By Eileen Nchanji, Gender Specialist – Alliance of Bioversity and CIAT

With increasing urbanization, population growth and high cost of living, the diets in the urban areas are changing. Most people are going for readily available, delicious, affordable and sometimes healthy food and snacks, bio-fortified or fortified with different vitamins and minerals. Bean varieties have been conventionally bred over the last decade with high levels of iron and zinc, suitable for women in reproductive ages, especially for pregnant girls/women, as well as lactating mothers. These beans are now making a debut on household tables.

Bean is a staple food in most African households eaten twice, thrice and sometimes a week in both rural and urban households. Smart Logistics – a woman-owned enterprise – is processing pre-cooked beans and bean snacks made from high iron and zinc bean varieties.  They are partnering with a women-farmer group in Nakuru who supplies them with the high iron beans to process into these products. Bean based products are diverse and also available for those who love to snack. These bean snacks are made with  60%  biofortified bean complemented with other grains and nuts.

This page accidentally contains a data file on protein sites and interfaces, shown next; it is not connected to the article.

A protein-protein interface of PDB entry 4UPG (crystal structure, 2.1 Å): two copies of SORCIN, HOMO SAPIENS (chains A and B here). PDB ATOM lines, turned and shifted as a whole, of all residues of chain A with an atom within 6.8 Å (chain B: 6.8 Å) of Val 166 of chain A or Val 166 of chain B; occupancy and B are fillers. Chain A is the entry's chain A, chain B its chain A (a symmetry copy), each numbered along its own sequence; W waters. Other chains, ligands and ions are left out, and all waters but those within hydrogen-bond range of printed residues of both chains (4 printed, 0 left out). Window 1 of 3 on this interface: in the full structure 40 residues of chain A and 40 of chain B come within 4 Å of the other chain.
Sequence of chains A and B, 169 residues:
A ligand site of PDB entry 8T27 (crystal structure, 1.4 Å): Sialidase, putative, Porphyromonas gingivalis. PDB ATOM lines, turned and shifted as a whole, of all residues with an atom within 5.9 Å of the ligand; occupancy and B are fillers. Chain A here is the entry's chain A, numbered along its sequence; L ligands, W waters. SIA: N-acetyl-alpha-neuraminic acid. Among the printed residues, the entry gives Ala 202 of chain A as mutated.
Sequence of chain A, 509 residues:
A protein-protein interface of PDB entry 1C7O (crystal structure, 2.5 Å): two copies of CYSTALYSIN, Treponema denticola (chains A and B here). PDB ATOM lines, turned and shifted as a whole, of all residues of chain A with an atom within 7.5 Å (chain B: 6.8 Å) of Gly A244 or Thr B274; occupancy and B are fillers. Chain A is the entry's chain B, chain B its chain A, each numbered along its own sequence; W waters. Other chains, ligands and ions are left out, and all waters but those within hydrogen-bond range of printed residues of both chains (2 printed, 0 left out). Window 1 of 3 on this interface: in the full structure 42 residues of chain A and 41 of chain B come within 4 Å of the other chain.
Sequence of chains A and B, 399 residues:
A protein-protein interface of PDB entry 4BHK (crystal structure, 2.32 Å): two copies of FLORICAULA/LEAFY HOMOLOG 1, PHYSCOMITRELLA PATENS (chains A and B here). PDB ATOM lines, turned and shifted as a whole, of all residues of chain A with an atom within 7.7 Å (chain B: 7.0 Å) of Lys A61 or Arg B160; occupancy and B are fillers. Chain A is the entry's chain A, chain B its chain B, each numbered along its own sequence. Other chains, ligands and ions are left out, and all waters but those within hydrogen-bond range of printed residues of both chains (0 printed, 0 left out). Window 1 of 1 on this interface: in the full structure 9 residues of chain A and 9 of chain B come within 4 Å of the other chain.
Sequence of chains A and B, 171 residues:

Other bean-based products that are currently popular are the bean noodles that are a favorite of children. They are yummy and convenient food for mothers and university students because they are affordable and easy to prepare. These noodles are made from 30% bean flour to meet the needs of the Kenyan population with the potential to scale out to other countries.

Pasta made with beans

Apart from noodles and snacks, we also have different bean flours produced and sold by women and youth entrepreneurs in Tanzania, Uganda, Burundi, Kenya, amongst other countries. These flours as shown in Figure 3, can generally be used to make porridge, to thicken soups and sauces.

Bean based porridge flours from Uganda and Kenya respectively.